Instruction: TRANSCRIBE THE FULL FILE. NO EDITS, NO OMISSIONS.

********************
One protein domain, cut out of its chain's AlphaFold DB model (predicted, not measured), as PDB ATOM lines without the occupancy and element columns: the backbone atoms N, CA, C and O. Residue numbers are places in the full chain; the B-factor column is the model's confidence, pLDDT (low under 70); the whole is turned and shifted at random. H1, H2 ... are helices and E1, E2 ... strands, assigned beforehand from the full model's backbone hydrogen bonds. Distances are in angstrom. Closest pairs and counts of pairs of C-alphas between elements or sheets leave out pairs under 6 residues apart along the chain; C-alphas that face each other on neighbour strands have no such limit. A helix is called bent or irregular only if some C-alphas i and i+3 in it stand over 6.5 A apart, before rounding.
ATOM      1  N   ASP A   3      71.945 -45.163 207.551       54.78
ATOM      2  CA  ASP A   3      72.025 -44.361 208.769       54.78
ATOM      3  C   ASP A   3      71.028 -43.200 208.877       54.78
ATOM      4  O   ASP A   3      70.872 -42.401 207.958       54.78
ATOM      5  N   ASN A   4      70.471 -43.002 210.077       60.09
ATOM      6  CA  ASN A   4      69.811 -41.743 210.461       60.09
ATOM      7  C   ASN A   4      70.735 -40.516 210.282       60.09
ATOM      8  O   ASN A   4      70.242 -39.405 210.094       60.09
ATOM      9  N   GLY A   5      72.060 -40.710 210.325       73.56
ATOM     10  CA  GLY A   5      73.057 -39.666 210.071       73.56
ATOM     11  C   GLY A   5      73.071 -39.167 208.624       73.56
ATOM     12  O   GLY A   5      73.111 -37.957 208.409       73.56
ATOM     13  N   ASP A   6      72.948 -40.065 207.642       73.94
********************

One protein domain, cut out of its chain's AlphaFold DB model (predicted, not measured), as PDB ATOM lines without the occupancy and element columns: the backbone atoms N, CA, C and O. Residue numbers are places in the full chain; the B-factor column is the model's confidence, pLDDT (low under 70); the whole is turned and shifted at random. H1, H2 ... are helices and E1, E2 ... strands, assigned beforehand from the full model's backbone hydrogen bonds. Distances are in angstrom. Closest pairs and counts of pairs of C-alphas between elements or sheets leave out pairs under 6 residues apart along the chain; C-alphas that face each other on neighbour strands have no such limit. A helix is called bent or irregular only if some C-alphas i and i+3 in it stand over 6.5 A apart, before rounding.
ATOM      1  N   ASP A   3      71.945 -45.163 207.551       54.78
ATOM      2  CA  ASP A   3      72.025 -44.361 208.769       54.78
ATOM      3  C   ASP A   3      71.028 -43.200 208.877       54.78
ATOM      4  O   ASP A   3      70.872 -42.401 207.958       54.78
ATOM      5  N   ASN A   4      70.471 -43.002 210.077       60.09
ATOM      6  CA  ASN A   4      69.811 -41.743 210.461       60.09
ATOM      7  C   ASN A   4      70.735 -40.516 210.282       60.09
ATOM      8  O   ASN A   4      70.242 -39.405 210.094       60.09
ATOM      9  N   GLY A   5      72.060 -40.710 210.325       73.56
ATOM     10  CA  GLY A   5      73.057 -39.666 210.071       73.56
ATOM     11  C   GLY A   5      73.071 -39.167 208.624       73.56
ATOM     12  O   GLY A   5      73.111 -37.957 208.409       73.56
ATOM     13  N   ASP A   6      72.948 -40.065 207.642       73.94